Rodriguez Gonzalez, Carlos Andres (2016-08). Arte y Guerra en Colombia de 1995-2015: Zona Gris y Posconflicto en La Guerra Global. Doctoral Dissertation. | Thesis individual record

This dissertation explores the ethical-political relationship of Colombian art production (literature, film, and installation art) from 1995 to 2015 that focused on the Colombian War. During the period of time between the 1990s and the 2000s, Colombia's armed conflict experienced the most violent phase in its history due to the transition from a civil war confined to a closed territory to a global war. Colombia has experienced the longest armed conflict in the Western Hemisphere, and for almost eighty years the country has attempted to end it. As a result of this, Colombia has experienced partial transitions toward democracy. The current peace talks between the government and the Revolutionary Armed Forces of Colombia- People's Army (FARC-EP) (2012-2016) have finally brought the promise of the conflict's conclusion. Nevertheless, the neo-paramilitary groups, which have integrated into the neoliberal system with military interventions in different parts of Latin America and the world, coupled with Colombia's necrocapitalism are clear signs that this armed conflict no longer falls merely under the sovereignty of the Colombian State; this conflict belongs to the entire world.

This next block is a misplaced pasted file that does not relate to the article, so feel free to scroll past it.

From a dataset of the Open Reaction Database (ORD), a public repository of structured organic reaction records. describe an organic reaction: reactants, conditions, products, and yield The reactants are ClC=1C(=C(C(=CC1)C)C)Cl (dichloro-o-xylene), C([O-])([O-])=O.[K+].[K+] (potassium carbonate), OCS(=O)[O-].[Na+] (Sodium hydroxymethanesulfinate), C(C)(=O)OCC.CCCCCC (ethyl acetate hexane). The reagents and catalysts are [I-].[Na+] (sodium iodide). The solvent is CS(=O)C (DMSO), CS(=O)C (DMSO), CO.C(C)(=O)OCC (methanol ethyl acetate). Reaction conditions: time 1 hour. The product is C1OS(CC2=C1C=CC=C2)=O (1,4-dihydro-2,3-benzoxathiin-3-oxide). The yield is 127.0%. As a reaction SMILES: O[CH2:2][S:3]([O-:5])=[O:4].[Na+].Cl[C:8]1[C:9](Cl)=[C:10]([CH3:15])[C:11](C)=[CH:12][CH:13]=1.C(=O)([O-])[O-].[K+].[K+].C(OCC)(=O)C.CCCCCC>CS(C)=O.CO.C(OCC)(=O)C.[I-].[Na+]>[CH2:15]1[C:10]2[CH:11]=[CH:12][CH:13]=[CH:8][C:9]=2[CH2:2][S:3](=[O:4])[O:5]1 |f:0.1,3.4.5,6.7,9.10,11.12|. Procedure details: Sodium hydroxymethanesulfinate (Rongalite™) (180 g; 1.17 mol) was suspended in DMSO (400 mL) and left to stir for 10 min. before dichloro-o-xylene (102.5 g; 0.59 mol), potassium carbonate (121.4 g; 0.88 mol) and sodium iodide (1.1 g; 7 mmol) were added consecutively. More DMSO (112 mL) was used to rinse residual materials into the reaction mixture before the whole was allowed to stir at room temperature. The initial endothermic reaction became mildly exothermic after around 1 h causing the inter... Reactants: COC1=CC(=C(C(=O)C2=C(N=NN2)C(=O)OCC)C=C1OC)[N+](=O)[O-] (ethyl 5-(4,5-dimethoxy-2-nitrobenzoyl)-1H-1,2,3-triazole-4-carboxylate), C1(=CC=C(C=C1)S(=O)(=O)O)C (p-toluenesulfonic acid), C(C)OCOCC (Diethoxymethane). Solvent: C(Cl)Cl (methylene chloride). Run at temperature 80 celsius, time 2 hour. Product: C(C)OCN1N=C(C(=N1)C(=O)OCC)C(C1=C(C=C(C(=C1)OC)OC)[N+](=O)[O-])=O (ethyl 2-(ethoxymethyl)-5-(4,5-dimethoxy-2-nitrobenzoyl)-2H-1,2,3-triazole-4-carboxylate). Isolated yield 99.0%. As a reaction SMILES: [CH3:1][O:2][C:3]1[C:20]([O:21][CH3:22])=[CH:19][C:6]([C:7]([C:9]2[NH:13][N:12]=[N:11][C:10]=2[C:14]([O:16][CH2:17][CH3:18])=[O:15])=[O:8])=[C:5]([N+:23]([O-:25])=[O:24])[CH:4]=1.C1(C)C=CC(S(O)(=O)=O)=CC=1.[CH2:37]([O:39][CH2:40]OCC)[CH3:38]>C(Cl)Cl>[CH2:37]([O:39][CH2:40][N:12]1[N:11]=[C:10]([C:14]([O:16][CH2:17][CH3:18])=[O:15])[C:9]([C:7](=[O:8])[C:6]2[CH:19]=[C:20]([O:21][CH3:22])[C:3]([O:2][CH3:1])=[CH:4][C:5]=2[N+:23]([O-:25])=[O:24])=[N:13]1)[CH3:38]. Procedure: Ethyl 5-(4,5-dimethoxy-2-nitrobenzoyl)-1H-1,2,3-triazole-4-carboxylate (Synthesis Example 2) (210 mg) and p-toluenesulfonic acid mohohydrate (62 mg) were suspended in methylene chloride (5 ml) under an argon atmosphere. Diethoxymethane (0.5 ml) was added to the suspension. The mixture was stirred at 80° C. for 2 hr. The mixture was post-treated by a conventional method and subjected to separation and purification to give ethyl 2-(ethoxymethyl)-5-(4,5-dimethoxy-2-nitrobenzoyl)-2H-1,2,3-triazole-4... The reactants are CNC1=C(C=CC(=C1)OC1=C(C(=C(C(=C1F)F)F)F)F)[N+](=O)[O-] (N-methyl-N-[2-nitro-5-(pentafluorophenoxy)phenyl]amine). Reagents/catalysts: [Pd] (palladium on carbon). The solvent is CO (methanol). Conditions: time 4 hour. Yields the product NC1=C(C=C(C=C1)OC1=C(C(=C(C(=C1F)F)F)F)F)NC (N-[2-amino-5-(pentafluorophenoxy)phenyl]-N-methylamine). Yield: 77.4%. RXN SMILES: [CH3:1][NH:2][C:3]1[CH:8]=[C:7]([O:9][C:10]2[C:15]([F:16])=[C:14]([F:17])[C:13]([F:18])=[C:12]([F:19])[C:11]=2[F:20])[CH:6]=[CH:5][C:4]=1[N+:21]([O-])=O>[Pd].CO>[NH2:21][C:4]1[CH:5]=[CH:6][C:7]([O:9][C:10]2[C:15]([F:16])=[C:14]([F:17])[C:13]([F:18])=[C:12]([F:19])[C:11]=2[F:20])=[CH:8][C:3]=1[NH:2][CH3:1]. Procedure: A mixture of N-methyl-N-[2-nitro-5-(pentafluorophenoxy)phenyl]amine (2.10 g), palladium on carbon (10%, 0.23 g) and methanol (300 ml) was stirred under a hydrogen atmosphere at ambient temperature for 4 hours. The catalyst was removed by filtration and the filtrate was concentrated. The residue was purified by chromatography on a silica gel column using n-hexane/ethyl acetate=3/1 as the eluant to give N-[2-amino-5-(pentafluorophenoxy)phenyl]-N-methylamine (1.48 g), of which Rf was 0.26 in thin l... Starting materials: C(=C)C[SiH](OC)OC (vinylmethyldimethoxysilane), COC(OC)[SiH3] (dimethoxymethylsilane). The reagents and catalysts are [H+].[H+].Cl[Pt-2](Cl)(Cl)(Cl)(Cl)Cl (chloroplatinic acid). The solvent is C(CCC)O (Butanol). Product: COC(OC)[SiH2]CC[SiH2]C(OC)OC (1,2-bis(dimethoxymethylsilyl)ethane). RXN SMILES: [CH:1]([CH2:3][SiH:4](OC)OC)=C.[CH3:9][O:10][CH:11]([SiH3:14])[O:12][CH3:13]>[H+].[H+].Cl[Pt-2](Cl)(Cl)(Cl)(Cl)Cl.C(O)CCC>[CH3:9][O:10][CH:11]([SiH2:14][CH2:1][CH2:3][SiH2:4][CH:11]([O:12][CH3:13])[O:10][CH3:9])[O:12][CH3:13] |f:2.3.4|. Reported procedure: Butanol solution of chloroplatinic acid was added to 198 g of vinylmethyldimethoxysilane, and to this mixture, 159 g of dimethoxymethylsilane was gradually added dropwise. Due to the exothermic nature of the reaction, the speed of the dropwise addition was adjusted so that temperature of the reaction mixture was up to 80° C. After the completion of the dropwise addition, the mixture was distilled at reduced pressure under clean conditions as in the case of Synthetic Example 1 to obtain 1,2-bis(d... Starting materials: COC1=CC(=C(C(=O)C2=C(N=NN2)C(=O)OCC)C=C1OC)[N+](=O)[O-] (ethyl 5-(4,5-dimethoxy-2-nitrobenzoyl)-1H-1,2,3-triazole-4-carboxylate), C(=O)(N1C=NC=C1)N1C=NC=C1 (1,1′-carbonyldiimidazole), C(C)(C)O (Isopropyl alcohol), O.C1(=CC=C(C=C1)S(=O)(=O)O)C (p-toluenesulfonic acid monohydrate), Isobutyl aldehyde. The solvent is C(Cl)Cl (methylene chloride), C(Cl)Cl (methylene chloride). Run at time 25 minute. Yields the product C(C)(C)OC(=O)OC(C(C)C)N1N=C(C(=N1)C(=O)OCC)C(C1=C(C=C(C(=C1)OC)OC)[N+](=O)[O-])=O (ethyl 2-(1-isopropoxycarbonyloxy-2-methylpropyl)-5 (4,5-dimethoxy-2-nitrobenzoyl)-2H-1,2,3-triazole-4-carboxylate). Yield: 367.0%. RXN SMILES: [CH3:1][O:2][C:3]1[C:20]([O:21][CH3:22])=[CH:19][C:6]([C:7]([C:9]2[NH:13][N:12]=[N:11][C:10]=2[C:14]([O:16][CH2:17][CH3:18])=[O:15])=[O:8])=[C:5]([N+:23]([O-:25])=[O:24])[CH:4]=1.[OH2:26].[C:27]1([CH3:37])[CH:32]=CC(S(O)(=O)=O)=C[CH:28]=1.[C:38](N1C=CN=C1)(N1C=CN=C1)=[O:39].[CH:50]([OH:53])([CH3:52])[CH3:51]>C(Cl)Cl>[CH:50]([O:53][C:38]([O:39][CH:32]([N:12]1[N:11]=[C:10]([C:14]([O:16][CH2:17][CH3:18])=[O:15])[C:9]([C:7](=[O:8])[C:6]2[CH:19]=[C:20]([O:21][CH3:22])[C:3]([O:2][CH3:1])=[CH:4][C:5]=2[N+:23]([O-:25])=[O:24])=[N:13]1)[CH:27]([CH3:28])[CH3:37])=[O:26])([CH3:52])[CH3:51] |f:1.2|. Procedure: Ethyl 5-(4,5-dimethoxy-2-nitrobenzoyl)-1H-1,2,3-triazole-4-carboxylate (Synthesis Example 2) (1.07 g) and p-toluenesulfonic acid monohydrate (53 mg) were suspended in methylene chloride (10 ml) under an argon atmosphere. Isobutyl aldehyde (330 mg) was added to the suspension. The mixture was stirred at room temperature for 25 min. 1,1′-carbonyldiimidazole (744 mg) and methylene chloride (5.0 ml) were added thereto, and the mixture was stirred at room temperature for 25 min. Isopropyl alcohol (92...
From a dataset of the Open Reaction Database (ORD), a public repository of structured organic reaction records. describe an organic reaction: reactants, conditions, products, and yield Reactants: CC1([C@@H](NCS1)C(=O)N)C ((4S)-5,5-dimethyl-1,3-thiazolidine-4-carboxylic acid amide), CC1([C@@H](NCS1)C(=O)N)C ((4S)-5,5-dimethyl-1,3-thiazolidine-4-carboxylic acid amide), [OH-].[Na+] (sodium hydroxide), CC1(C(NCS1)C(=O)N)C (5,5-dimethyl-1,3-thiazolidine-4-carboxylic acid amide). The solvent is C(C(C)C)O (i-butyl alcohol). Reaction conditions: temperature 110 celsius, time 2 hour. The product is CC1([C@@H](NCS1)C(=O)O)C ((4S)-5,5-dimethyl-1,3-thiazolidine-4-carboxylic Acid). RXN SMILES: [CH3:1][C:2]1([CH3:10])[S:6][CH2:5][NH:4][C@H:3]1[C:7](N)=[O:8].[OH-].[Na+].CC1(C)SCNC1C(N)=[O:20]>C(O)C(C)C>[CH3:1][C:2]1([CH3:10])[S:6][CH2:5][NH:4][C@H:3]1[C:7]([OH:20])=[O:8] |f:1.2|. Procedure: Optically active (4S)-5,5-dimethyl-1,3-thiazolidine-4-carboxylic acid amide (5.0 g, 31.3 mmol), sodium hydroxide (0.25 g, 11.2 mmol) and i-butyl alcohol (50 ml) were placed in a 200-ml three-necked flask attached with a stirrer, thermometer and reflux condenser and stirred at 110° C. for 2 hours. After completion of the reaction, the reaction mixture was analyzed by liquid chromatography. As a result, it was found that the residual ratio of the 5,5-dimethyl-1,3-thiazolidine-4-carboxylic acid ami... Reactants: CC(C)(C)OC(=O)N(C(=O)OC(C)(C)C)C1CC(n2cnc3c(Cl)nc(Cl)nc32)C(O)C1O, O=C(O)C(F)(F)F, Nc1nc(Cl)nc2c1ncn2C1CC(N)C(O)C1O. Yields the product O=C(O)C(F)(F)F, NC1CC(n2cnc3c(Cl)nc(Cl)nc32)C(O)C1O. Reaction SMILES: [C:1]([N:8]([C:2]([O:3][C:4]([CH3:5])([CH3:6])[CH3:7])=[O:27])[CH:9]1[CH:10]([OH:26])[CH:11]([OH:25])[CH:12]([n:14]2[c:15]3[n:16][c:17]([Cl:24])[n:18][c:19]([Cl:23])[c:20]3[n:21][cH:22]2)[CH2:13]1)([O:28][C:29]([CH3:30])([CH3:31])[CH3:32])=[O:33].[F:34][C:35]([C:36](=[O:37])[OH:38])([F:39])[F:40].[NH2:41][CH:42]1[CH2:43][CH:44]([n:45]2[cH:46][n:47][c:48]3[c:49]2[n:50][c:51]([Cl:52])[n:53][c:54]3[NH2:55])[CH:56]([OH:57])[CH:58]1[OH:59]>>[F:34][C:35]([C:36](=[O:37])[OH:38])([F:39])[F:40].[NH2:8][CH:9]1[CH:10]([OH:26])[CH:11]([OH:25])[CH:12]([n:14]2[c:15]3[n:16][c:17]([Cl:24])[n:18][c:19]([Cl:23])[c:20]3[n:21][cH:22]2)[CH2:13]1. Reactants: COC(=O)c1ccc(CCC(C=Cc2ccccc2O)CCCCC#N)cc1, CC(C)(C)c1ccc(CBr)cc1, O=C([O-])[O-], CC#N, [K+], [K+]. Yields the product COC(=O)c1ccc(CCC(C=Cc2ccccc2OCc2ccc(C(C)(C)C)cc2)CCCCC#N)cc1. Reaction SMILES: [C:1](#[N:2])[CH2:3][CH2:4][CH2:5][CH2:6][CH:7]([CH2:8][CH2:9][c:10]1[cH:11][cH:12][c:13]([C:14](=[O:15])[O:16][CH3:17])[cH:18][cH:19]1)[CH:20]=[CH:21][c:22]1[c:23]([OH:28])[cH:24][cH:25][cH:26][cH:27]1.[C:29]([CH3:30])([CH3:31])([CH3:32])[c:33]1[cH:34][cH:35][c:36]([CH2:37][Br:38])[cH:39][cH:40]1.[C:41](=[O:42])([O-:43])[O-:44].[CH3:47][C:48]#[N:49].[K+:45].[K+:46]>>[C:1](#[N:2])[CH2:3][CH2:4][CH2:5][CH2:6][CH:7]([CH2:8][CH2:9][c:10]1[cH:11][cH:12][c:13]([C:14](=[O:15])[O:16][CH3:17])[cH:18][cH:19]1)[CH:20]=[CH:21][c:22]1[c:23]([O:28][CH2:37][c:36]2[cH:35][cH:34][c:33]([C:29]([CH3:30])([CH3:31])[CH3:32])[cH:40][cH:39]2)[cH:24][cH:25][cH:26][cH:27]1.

The biggest difficulty for concluding the armed conflict is the gray zone, a political space that produces two kinds of sovereignty: one political and the other economical. At the same time, the gray zone produces both dialectizable and unconvertible violence. Art production from the past two decades has been dedicated to reflecting upon the gray zone by means of making a critique of the main concepts of political modernity, such as: confession, forgiveness, human rights, memory, militancy and insurrection. The critical review of these concepts shows that they are emptied, incomplete, full of neoliberal reformism, and thus unable to intervene in the gray zone. Making these problems of the Colombian political reality explicit also serves to make evident a set of problems that are happening in different parts of the world at this moment. The dual transition in Colombia will be the type of post-conflict transition experienced by all other contemporary wars, such as the drug wars in Mexico and Central America or the wars in Syria, Yemen, Iraq, and other parts of the Middle East.

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